New song “Sunny Side Up” rails against the media landscape turning people to extremism. I suggest it’s often his generation that has proved suspectable to this rhetoric. “I know a lot of people my age who I used to go to the pub with and none of them were interested in politics. I’d say now out of 40, 20 of them have been radicalised on Brexit, on immigration, etc. They’re not nasty pieces of work at all most of them. I would still be able to sit down and have a good chat. But if you look at their social media stuff, which I try not to do, it’s all very familiar right-wing stuff. It seems like a gradual slide into it. I think a lot of people were reading stuff in lockdown. At the heart of it I think people are just pissed off with everything. But I think you can convert these people to a positive course. There hasn’t been anyone yet who has said: ‘Let’s take hold of Brexit and turn it into something left wing.’”

Heaton turned 60 in May, “a nice time to be alive”. To celebrate, he placed £1,000 behind the bar at 60 of his favourite pubs across the country so people could have a drink on him. A formerly heavy drinker (“I drink far less these days, previously it was part of the day”), pub culture has been a central theme to Heaton’s life and work. It’s how he writes – like previous albums, N.K-Pop was written while drinking on holiday abroad – and some of his best songs, such as “Happy Hour” and “Old Red Eyes is Back”, deal with the highs and lows of boozing.

He’s owned a pub, The Kings Arms in Salford, and for his 50th birthday underwent a pub tour, cycling 2,500 miles over 40 days. “I suppose it’s microcosm of society, isn’t it? A pub is a weird mix of characters that you wouldn’t get anywhere else. And people are quite frank in the pub. I like that.”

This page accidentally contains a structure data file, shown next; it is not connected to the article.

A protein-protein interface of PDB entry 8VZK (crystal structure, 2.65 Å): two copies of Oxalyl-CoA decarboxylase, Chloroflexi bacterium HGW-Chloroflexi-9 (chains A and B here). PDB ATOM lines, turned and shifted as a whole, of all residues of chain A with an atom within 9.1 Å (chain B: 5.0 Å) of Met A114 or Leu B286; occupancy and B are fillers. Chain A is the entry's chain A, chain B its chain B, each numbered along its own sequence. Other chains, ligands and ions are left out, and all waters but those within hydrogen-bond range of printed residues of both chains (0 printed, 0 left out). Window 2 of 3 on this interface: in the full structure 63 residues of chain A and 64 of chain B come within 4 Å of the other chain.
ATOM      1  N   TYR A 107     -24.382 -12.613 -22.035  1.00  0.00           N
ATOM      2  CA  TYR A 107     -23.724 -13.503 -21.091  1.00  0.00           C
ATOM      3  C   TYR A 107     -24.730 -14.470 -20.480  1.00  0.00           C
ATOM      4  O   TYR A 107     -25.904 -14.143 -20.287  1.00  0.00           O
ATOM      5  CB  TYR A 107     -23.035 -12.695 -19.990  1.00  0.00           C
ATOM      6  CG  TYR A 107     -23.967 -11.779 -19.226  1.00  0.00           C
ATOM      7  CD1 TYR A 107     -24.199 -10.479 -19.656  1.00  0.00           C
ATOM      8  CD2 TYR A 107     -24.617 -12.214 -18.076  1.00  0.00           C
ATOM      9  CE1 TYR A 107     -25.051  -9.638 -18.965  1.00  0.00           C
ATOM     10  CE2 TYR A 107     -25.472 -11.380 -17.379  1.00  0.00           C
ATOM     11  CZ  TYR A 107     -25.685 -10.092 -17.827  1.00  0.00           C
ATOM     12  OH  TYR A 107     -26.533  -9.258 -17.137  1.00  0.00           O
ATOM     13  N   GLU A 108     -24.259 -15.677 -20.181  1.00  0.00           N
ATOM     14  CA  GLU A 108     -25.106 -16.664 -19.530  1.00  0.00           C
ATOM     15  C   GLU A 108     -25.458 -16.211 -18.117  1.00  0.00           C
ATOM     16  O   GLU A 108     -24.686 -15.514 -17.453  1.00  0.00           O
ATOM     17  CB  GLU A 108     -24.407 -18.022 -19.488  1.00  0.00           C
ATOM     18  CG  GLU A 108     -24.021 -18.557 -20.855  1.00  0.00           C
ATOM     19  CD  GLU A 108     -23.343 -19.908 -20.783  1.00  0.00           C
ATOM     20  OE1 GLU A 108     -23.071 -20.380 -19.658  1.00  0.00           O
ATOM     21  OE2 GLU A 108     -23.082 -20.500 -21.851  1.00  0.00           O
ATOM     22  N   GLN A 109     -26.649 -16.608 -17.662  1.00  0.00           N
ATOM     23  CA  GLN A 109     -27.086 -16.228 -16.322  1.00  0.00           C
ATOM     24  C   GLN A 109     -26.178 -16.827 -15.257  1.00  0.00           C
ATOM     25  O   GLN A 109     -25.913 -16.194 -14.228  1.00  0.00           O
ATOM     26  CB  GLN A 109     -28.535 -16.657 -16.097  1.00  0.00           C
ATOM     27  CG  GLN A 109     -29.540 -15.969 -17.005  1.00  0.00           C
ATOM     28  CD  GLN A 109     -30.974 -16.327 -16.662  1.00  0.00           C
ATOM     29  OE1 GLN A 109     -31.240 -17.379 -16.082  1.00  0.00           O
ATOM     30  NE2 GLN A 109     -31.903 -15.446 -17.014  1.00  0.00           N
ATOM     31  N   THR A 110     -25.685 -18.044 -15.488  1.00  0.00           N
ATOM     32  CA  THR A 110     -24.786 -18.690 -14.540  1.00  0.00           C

He says the birthday gesture was a way to show appreciation to the people who’ve supported his career. He was taken aback by the reaction: he was inundated with photos and videos; on a BBC News report, one guy called the event “an alternative Jubilee”. “I suppose we live in an era of greed, so it was nice to get everyone in the pub.”

Paul Heaton: ‘I worried we’d just sound like a Beautiful South tribute act’ (Photo: Alex Lake)

This is typical of Heaton, who we can safely chalk up as one of the good guys. Recently, he’s played free gigs for NHS staff; when music monthly Q Magazine closed, he donated £35,000 to the editors and staff; in 2017 he offered to nationalise his back catalogue, but was rebuffed by then Conservative Business Secretary Greg Clark. “I thought it was a good idea. You could quite easily take the royalties and run an adult learning centre”. It’s easy to imagine a host of other secret acts of kindness, similar to George Michael.

On their upcoming winter tour, Heaton and Abbott have kept ticket prices capped at a noble £30, an act to combat what he previously called “industry greed” amid the cost of living crisis. The price is a snip compared to other major artists, and the gesture has gone down well with his fanbase and beyond. Today, though, he seems slightly uneasy about it.

“In retrospect, it looks a bit silly,” he says. “But it wasn’t meant to undercut people, it was meant to show it can be done. It does seem people are unhappy with their favourite bands over ticket prices. But I didn’t even think of other bands when we set price. And look, we’ll still make a profit on the tour. We’re just reducing the profit that we’d make.”

Heaton seems remarkably unmoved by money and success: he lives a modest, neighbourly existence with his wife in a terraced house in Withington, Manchester. “I’m determined that money won’t rule my decisions. Because money is controlling, and it’s incredibly discomforting for some people. And it can be for me. So I try not to let it control me. So what probably comes across as socialist, is I actually get quite angry about how much I’m paid, and think I want to do something about it. And what I do is try to make other people happy with what I’ve received. It sounds a bit corny and cliched. But it’s a more positive thought about what you can do with your money.”

The relative anonymity suits him. “I’m more famous for my songs than I am facially. I probably could have walked into a few of those pubs and sat down and had a drink and wouldn’t have got noticed,” he says. “And that’s how I like it.”

Paul Heaton and Jacqui Abbott tour from 26 November. For more details: paulheaton.co.uk